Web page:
Those are a few examples, but remember that the key is shutting up and listening while they talk.  Don’t interrupt their story (that shows that you really don’t care about it) and don’t immediately transition from a story point to a sales pitch (ditto).  If you do hear something that can lead you to a sale, make a note and ask about it later during your normal questioning.

Real rapport building is about showing genuine curiosity by asking, and genuine interest by listening.  The old “fish on the wall” method comes across as fake – even when it isn’t.  And fake rapport sets you back instead of moving you forward.  In other words, fake rapport isn’t rapport at all.  It gets you kicked out.

Just ask Shelly Levine (Jack Lemmon’s GGR character).

How to Do Cold LinkedIn Outreach

Most salespeople don’t know how to do cold LinkedIn outreach.  Many salespeople try to do cold LinkedIn outreach and do it badly.  Houston, we have a problem!  Don’t we? I’m in a fairly good place to talk about this, because I do LinkedIn outreach and I teach how to do LinkedIn outreach.  However, most importantly, I’m the recipient of a lot of LinkedIn outreach – and nearly all of it is awful.

When you’re a trainer, a coach, or a speaker, you quickly learn that there is an entire industry of people just dying to separate you from your money by promising miraculous growth – if you’ll just pay them to market you or help you market yourself.  This entire industry focuses on reaching out on LinkedIn.  I get somewhere between four and six messages a day.  Most of them follow the same format.  “Hello, Troy, you should know that I’m different and here’s why…” not realizing that they sound exactly the same as everyone else.  Well, I received a message a few days ago from a guy who started that way. When I didn’t respond, he messaged again the next day.  His message was a bit longer than most.  I decided to try an experiment.  Here’s how I responded to him:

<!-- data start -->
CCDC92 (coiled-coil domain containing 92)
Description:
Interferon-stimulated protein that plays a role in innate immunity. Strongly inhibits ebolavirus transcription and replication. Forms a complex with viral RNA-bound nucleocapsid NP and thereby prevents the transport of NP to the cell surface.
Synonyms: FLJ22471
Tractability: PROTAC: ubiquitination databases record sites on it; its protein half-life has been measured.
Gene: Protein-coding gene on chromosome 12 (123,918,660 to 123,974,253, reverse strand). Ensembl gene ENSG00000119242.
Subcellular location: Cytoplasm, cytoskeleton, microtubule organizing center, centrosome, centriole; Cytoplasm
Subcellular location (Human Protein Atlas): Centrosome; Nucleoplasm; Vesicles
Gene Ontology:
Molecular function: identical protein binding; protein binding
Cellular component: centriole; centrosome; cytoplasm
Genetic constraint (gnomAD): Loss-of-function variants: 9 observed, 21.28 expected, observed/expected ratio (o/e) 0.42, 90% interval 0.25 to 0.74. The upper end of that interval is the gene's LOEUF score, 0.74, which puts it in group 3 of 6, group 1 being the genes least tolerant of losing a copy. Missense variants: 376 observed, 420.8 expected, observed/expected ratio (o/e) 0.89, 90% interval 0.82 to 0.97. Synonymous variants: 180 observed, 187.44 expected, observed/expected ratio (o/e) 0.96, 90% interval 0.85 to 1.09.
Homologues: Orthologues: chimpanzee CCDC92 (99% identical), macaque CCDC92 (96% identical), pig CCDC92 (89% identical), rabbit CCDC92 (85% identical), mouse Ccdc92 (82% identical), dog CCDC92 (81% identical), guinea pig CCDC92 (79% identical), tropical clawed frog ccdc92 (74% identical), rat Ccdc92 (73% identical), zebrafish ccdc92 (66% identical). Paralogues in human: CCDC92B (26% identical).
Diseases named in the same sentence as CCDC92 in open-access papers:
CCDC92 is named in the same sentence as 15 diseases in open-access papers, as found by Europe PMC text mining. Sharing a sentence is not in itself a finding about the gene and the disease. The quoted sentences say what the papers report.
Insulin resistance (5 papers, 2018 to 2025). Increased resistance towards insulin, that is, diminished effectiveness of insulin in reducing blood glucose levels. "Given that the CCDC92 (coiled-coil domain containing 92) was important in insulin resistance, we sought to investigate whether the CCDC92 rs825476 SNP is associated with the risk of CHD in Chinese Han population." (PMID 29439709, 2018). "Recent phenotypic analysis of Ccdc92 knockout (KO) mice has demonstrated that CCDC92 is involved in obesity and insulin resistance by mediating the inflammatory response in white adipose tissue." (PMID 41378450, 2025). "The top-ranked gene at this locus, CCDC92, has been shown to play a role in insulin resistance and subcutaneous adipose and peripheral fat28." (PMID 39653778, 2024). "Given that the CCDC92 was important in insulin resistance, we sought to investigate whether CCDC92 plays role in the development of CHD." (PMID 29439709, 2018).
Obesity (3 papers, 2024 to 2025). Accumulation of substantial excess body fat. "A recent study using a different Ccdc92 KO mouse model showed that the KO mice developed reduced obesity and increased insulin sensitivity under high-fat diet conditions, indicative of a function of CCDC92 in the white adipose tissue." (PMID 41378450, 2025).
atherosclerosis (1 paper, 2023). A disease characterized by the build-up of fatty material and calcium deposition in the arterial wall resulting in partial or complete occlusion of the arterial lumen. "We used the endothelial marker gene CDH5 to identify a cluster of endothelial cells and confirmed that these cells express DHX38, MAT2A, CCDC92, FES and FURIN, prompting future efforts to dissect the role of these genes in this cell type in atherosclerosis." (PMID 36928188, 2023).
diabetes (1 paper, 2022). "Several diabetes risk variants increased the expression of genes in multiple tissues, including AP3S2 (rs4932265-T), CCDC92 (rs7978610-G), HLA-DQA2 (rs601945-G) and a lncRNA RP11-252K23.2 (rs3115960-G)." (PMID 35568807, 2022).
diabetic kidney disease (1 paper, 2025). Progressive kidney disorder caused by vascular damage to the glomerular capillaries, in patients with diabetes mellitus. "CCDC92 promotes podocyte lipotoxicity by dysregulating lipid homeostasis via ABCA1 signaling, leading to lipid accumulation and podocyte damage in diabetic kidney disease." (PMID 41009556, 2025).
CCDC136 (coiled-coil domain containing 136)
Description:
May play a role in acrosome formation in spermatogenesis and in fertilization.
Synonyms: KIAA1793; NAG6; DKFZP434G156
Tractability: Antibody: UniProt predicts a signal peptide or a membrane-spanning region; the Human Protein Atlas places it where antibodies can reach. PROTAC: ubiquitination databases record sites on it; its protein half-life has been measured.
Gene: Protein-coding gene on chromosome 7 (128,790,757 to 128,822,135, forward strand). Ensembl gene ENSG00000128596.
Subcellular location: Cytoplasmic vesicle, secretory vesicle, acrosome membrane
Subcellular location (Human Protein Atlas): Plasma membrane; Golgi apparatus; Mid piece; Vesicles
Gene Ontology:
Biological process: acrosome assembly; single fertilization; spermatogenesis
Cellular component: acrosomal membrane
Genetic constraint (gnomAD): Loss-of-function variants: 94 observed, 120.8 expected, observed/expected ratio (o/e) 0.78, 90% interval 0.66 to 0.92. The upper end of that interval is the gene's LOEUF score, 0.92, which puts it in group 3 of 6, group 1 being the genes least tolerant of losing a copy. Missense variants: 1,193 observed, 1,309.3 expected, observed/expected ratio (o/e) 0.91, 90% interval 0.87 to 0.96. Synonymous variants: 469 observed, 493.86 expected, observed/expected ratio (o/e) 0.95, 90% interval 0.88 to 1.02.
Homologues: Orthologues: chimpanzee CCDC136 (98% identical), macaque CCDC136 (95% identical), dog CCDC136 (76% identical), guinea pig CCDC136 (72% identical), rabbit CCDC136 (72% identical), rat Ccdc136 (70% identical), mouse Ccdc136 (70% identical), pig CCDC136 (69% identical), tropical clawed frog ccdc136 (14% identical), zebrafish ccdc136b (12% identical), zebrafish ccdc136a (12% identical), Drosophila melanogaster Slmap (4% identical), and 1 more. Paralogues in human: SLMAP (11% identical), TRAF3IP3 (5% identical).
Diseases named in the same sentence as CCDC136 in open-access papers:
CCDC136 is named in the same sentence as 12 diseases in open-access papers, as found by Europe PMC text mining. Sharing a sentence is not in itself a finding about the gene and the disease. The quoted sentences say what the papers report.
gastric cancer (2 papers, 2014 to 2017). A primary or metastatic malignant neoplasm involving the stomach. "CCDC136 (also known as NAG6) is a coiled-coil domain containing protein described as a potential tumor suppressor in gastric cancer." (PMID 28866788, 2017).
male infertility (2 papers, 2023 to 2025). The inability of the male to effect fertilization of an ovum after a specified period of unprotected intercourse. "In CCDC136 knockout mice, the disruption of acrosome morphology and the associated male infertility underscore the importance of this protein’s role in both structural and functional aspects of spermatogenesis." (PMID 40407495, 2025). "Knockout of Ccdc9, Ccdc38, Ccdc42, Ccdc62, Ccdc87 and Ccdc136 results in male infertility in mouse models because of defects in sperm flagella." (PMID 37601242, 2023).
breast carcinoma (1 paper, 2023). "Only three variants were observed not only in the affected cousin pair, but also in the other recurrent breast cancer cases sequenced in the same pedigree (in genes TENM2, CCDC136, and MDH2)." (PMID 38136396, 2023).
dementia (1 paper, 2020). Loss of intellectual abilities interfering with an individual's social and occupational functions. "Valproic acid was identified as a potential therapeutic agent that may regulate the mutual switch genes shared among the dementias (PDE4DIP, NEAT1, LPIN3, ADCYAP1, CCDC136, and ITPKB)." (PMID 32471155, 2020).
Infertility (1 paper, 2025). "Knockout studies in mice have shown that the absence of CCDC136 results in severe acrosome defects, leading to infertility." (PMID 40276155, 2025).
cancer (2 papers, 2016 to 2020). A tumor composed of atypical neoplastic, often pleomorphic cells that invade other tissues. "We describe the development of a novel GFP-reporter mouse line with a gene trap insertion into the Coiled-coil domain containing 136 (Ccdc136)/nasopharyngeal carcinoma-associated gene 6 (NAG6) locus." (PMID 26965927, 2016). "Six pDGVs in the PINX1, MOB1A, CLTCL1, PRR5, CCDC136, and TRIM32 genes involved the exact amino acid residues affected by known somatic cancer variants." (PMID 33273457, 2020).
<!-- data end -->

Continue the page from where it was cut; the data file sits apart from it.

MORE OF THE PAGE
“I suppose I’d be open to a brief strategy call.  However, you should know this – you might ‘be the opposite of every LinkedIn marketing company,’ but you sound exactly like every other LinkedIn marketing company that bombs me with messages every day.  There’s no shortage of people ready to separate coaches like me from their money, with big promises and crap returns.  And of course, you’ve done the typical move of reaching out with a hard-sell message right away with no attempt at getting to know me or building a relationship that would give you credibility with me. So – with all that said, if you’d like to schedule a short call, I’m open to it, and I’m always open to learning ways to build my business.  That said, I don’t apologize for being direct and protective of my time.  But here’s my expectation for that call:

  1. You will have at least viewed my website to get an understanding of what I do.
  2. No small talk or cheap rapport building.  I don’t schedule these calls to talk football.
  3. Your questions should be to gain understanding, not lead me.
  4. You be ready to tell me, in simple and straightforward terms, how you can help based on what you have learned about my business.

The ball is in your court.”

He has read that message, but I haven’t heard back from him.  I doubt that I will.  He’s sending out hundreds of these per week, and probably half of those people are blocking him immediately.  But, since he’s working on the law of large numbers, I’m sure he’s getting some appointments.  And that message will put him off because he’ll figure that I’m a jerk, or too tough, and there are easier marks.